Words by Mikkel Condé
Photos by Kramon
Even though he suffered on Colle delle Finestre, Alberto Contador had no major problems winning this year’s Giro d’Italia. The Tinkoff-Saxo captain is still on track for his big Giro-Tour double attempt. Astana didn’t make it easy for him, though.
After three weeks of fantastic racing, the Giro d’Italia has come to its end. There were no easy days in this year’s edition. Every day made headlines. Even the last stage of the race produced an incredible drama with Iljo Keisse and Luke Durbridge managing to keep the peloton at bay, leaving the sprinters fighting for third place.
Alberto Contador was the big pre-race favorite and he didn’t disappoint despite an early scare when he dislocated his shoulder in the big crash on stage 6. He also benefitted from his rivals’ bad luck. Richie Porte lost valuable time when a mechanical problem and an illegal wheel change on stage 10 set him back nearly three minutes. It was Porte’s fellow compatriot, Simon Clarke - from Orica GreenEdge - who gave him his wheel. Unfortunately for the Team Sky leader, UCI regulations prohibit this kind of sportsmanship. Many were left wondering why the organizers didn’t make an exception as they usually do when riders are paced back to the peloton by the team cars. This too is against the rules but it’s rarely ever penalized. As if it wasn’t bad enough for Porte already, he got caught up in the crash on stage 13 as well, leaving him over five minutes down before the long time trial. Porte didn’t perform well against the clock and two days later, he had left the Giro.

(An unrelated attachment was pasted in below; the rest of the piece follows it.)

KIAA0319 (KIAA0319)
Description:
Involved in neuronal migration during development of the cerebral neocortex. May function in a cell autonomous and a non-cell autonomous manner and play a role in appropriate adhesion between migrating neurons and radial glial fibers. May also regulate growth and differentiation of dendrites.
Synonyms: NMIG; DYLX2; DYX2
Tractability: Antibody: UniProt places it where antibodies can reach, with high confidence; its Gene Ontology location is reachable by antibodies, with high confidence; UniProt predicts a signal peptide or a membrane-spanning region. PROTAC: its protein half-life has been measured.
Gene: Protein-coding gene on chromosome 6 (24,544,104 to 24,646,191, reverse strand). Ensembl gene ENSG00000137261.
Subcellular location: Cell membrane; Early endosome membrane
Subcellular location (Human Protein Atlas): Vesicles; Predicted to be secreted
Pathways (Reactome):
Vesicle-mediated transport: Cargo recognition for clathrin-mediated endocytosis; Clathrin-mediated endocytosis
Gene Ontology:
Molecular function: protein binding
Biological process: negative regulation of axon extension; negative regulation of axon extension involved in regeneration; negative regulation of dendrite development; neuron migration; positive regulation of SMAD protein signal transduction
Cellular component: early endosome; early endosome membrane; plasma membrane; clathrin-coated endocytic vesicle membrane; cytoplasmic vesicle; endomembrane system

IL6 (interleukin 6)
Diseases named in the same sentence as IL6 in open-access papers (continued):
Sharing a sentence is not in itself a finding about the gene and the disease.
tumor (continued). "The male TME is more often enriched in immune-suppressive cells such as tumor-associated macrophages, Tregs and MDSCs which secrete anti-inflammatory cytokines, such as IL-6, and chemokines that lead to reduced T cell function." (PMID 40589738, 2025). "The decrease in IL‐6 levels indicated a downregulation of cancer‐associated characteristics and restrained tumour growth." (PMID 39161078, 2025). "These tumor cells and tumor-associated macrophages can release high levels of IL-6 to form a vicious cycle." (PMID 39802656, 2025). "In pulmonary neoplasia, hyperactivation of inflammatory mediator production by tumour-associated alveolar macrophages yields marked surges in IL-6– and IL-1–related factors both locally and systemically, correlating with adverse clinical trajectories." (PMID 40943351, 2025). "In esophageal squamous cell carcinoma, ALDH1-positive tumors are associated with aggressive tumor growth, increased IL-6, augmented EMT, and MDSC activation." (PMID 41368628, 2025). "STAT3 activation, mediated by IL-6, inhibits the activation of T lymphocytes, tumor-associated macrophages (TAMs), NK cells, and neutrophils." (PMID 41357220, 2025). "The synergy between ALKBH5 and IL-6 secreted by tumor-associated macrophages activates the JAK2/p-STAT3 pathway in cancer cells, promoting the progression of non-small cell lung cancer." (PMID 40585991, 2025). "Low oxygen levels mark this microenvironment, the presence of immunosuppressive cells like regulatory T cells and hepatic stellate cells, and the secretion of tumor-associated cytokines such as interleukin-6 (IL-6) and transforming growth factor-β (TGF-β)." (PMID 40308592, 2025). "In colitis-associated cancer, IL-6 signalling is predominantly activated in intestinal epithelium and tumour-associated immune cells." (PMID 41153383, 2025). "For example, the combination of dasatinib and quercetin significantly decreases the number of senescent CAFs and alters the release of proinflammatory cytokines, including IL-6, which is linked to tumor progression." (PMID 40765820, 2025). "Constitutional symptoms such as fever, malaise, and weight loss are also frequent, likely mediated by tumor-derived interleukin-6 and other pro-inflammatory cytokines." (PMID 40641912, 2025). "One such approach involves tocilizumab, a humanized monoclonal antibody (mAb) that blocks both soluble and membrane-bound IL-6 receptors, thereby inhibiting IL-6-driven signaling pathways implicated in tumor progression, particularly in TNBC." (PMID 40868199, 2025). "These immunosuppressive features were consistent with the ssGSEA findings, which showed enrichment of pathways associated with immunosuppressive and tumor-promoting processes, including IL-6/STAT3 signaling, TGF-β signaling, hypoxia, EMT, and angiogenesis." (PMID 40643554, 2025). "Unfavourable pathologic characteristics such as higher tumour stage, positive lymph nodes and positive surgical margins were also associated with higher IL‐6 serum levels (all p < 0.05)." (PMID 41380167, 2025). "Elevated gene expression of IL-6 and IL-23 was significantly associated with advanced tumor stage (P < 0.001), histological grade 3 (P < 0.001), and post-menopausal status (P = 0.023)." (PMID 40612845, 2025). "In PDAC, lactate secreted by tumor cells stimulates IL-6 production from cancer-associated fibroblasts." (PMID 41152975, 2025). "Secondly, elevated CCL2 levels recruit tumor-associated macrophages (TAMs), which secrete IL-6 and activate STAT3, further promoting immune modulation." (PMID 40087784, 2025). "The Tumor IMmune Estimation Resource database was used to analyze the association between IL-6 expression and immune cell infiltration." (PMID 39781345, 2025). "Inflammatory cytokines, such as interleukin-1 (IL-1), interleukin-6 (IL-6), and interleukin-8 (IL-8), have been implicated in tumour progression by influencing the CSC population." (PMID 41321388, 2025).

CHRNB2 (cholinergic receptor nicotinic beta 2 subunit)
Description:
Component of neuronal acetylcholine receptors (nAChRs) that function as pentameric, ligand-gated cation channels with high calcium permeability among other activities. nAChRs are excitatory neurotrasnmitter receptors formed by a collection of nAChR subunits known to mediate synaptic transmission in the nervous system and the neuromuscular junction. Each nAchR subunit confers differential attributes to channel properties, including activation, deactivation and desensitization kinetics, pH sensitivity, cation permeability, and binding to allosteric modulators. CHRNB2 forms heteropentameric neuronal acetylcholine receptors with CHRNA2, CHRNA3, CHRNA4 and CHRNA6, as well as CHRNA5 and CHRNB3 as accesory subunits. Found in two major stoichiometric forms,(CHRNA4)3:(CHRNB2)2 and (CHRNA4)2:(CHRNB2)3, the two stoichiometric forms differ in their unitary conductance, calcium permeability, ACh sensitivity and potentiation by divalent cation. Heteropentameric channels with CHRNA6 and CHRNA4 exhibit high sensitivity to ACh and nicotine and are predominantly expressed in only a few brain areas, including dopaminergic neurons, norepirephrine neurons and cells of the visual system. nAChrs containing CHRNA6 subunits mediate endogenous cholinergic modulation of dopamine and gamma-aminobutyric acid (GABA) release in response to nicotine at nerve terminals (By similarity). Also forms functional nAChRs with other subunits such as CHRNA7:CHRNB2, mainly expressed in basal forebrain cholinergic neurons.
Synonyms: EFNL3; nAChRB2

In the meantime, sickness had prevented Rigoberto Uran from performing as expected and suddenly this Giro was down to a fight between Alberto Contador and Astana with Fabio Aru and Mikel Landa both in the shape of their lives.
Knowing that Contador was aiming to peak again next month already, Astana made sure that the Spaniard didn’t have an easy Giro. The Kazakh team used any given opportunity to set a furious pace on the climbs. All nine riders from the team reached their absolute best condition during this Giro. When there were only 10 riders left in the peloton, often half of the riders were wearing light blue tricots. A truly spectacular performance.
Astana’s superiority wasn’t a coincident. Not by a long shot. The team is aiming big at the Tour de France again this year as they hope to repeat Vincenzo Nibali’s overall win from 2014. Alberto Contador will be one of the Sicilian’s main rivals. Therefore, it will be of huge importance for Nibali if Contador doesn’t arrive as fresh as him. By tiring out the Spaniard in the Giro, Nibali will have a clear advantage come July.
However, it wasn’t all harmony on Astana in the last week of the Giro. While Mikel Landa was exceptionally strong on the climbs - probably the best rider in the peloton - Fabio Aru struggled heavily uphill. On Colle delle Finestre, this year’s Cima Coppi, Landa easily sailed away from the rest of the GC riders. Later, Contador was left behind while Aru suddenly regained strength. Astana now thought they had a chance to win the race overall and decided to call back Mikel Landa to work for Fabio Aru. Even though Astana is a Kazakh team, there was no doubt about the nationality of the team in this year’s Giro. With Giuseppe Martinelli in the team car, giving orders, and Fabio Aru second in the overall, Astana might as well have been riding with an Italian license. Mikel Landa could easily have won at least four stages in the race, had the team let him. The Basque climber ended up with two stage wins and third place overall. A fantastic breakthrough result for him, but it could have been much better without the internal team controversy.
This year’s Tour de France starts on the 4th of July. We can only hope that the race will be as exciting as this Giro d’Italia was!